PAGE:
Well that was a big day. After dropping T at Film School, P and I crawled on the highway down to Malibu Creek State Park. It would probably have been easier to take the car but we needed the exercise.
Having read that Paramount still has a Wild West set in those hills we struck out for it, hoping we could get there without having to double back on ourselves. We walked along the road that the MASH producers had built to get the filming location, but the main road it used to link to is now blocked off by an officious landowner who had fenced his property off and posted warnings that tresspassers would be hung drawn and quartered etc. We took a fork in the trail to the next bit of residential road and began the much longer walk to get to the Paramount set along hot roads which had some shade and a bit of a breeze but not quite enough of either. I could sense that P, walking behind me was Not Impressed with my gung-ho attitude to striking out for Paramount in the blazing heat but when we got there, rather red faced and dessicated, we found that there was an actual movie under way (“Boonville Redemption 1906” starring Pat Boone and Ed Asner). The first indication was the extras in full-on western gear riding horses out of the little town they’ve built there.
After a quick pit stop for showers we went to collect Tom and headed back tto the Griffith Observatory where we failed to find a parking place amid the frenzy of visitors last Friday. It was still busy but we got there in time to see a presentation in the vast planetarium. It was a new show about the history of the universe which combined the usual projected star maps with fantastic – and vast – animations of Ptolemy at work and Galileo’s study and various other illuminating scenes. It was really effective, I can still hardly believe that it takes billions of years for the light from the furthest stars to reach us, We are very very tiny but as Carl Sagan said, “we are all starstuff”, which is comforting.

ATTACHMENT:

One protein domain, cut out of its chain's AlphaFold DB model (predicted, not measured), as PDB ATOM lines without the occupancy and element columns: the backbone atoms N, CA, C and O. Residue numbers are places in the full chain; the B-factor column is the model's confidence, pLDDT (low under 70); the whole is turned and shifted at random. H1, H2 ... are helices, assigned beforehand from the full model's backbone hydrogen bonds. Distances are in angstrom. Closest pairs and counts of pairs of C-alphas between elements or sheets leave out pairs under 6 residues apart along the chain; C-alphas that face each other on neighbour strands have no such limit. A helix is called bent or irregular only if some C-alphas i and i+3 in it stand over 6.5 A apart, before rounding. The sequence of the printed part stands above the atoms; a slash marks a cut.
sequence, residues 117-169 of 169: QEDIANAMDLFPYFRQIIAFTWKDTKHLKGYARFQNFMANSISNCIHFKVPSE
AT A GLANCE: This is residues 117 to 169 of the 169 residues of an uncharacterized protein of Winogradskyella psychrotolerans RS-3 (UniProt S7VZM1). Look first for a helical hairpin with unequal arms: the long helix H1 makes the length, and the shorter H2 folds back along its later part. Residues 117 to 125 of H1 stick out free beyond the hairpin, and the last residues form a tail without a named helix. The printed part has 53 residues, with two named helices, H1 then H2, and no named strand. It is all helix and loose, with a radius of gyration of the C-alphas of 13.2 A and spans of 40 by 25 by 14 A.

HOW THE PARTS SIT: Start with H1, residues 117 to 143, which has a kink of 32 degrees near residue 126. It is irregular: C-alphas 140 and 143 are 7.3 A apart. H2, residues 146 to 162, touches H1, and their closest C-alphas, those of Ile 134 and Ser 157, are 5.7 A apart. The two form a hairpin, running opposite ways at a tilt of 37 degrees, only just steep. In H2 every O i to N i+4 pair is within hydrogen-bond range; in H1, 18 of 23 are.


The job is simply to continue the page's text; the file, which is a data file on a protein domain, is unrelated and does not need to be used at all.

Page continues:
LA is saturated with cars. They are a dominant feature of life here. We have taken the metro train and its great, but it probably won’t get you to where you are going. You do need a car and you have to get used to driving on highways with six to eight lanes going in your direction. Hurtling along a densely packed freeway today I suddenly realised why Americans like NASCAR rather than Formula One. NASCAR is driving Americans can relate too – its the LA driving experience on steroids. A pack of cars travelling together at roughly the same (high) speed on wide smooth roads. F1 is much more of the European driving experience, all sharp corners and small buzzy cars.
We, of course, still hanker for our beloved ’67 Corvette and our ’78 GMC motorhome so we get the whole American cars thing. At Bob’s Big Boy diner in Burbank we got our classic fix on Friday night when all the car lovers fill the parking lot and show off their chrome. There was a yellow version of our Corvette there and its still about the handsomest car ever made in America (though no picture…)
Every branch of civilian law enforcement has to have a helicopter it seems. If the state library network has an enforcement unit for overdue books, you can bet they will have a chopper on the roof. On the beach at Malibu at least three different agencies (coastguard, sheriff’s office, state police) buzzed the shoreline about two hundred feet up at regular intervals. It struck me that they posed a far bigger threat to the people playing beneath them than anything in the sea. Twice we have been woken up in the wee small hours by police helicopters circling low over our neighbourhood for fifteen minutes or more. The first one had a spotlight on someone and they were using a PA system to tell him not to move. All very exciting but I really hope whatever he had done was worth waking everyone up in the entire community.